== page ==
7. Recommendation for health care

It is clear that the use of patients’ beliefs in their decisions on a treatment modality has led them to base their decisions on misconceptions rather than on evidential information. HCPs may need to challenge misinformed beliefs held by patients to help them make more informed decisions regarding their treatment. In order to make more conclusive recommendations for health care practice, further research is required to establish the extent to which personal beliefs alter treatment selection.

8. Recommendations for further research

The majority of the studies included in this review used a qualitative approach. Such methods explore a topic area in-depth and provide a descriptive account of findings. While this approach can provide very rich data in specific domains, these data are not intended to be generalisable. Thus, quantitative studies (preferably with prospective designs) are required in the future to ascertain, not only the salient beliefs influencing treatment choices but also, how these beliefs affect long-term adjustment to the disease and its treatment.

With regards to the studies which employed quantitative methodologies, none used standardised and validated measures for examining illness or treatment beliefs. Two of the quantitative studies [32, 34] developed their measures of beliefs from previous published work. The remaining study developed its measure from preliminary focus groups and interviews [33]. It could be suggested that further validation of these measures is required before any strong conclusions can be drawn.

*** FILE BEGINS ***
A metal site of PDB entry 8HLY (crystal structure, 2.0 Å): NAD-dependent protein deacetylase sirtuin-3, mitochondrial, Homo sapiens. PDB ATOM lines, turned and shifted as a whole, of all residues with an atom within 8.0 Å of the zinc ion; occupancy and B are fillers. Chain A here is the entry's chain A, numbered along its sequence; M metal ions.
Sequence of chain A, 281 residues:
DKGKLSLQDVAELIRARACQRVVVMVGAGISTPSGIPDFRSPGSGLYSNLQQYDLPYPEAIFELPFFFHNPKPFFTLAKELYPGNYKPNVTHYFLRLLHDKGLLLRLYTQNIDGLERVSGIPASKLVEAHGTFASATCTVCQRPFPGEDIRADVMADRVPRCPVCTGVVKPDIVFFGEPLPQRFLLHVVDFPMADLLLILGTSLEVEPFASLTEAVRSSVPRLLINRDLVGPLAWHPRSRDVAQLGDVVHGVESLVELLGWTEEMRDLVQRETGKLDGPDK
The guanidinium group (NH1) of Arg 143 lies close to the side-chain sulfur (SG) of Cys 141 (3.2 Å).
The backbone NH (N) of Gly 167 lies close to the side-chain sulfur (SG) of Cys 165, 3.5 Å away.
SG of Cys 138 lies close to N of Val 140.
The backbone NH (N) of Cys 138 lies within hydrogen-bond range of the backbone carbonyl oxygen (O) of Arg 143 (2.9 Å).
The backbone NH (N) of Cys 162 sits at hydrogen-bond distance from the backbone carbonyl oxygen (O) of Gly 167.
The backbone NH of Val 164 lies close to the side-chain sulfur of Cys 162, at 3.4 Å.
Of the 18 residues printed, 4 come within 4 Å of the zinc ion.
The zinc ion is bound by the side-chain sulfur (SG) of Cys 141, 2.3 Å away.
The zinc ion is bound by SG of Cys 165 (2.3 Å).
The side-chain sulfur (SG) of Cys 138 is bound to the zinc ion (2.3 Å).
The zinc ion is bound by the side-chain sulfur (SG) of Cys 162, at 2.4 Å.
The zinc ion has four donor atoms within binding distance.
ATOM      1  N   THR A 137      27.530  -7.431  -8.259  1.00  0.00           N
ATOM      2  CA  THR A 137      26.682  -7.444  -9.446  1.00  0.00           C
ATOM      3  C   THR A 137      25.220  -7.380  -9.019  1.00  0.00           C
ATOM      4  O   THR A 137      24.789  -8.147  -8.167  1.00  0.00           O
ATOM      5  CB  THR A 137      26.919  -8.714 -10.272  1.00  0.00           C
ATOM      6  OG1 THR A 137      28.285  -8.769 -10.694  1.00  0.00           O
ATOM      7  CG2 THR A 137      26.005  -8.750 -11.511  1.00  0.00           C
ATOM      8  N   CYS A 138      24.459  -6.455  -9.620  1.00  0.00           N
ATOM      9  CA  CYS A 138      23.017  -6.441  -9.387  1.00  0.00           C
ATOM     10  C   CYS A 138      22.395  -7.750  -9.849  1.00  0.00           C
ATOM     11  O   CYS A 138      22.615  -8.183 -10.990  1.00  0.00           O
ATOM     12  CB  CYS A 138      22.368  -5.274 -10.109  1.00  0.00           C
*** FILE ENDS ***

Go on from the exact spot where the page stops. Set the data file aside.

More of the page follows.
The time at which illness and treatment beliefs were measured is another shortcoming of the included studies. Some of the studies included those patients who had already made a treatment decision or who had already started treatment. This may have affected the reliability of the findings due to the potential bias of patients recalling what they believed about their illness and its treatment at these times in the treatment process. Prospective designs involving the assessment of beliefs before a treatment choice is made would offer a more robust approach.

A further limitation concerned the majority of the patient samples being predominantly white and from North America. Therefore, the experiences of other groups, such as men of Afro-Caribbean origin in whom the risk of prostate cancer is greater, were not represented. Further research is required across a range of ethnic and cultural groups.

9. Conclusion

The present review has revealed that our understanding of the role played by the personal beliefs of men regarding their LPCa and its treatment is still limited. The existing evidence has been dominated by qualitative methods, cross-sectional designs and the use of non-validated instruments. However, it is also clear from existing findings that the adoption of the SRM and NCF, with their associated validated instruments, could provide a greater understanding of the factors that influence treatment decisions. Further research using psychological frameworks could also help develop interventions to support men in their treatment decisions, and assist with their long-term adjustment to LPCa and its treatment.


The authors would like to thank Dr Chris Bridle for his help and support with this review.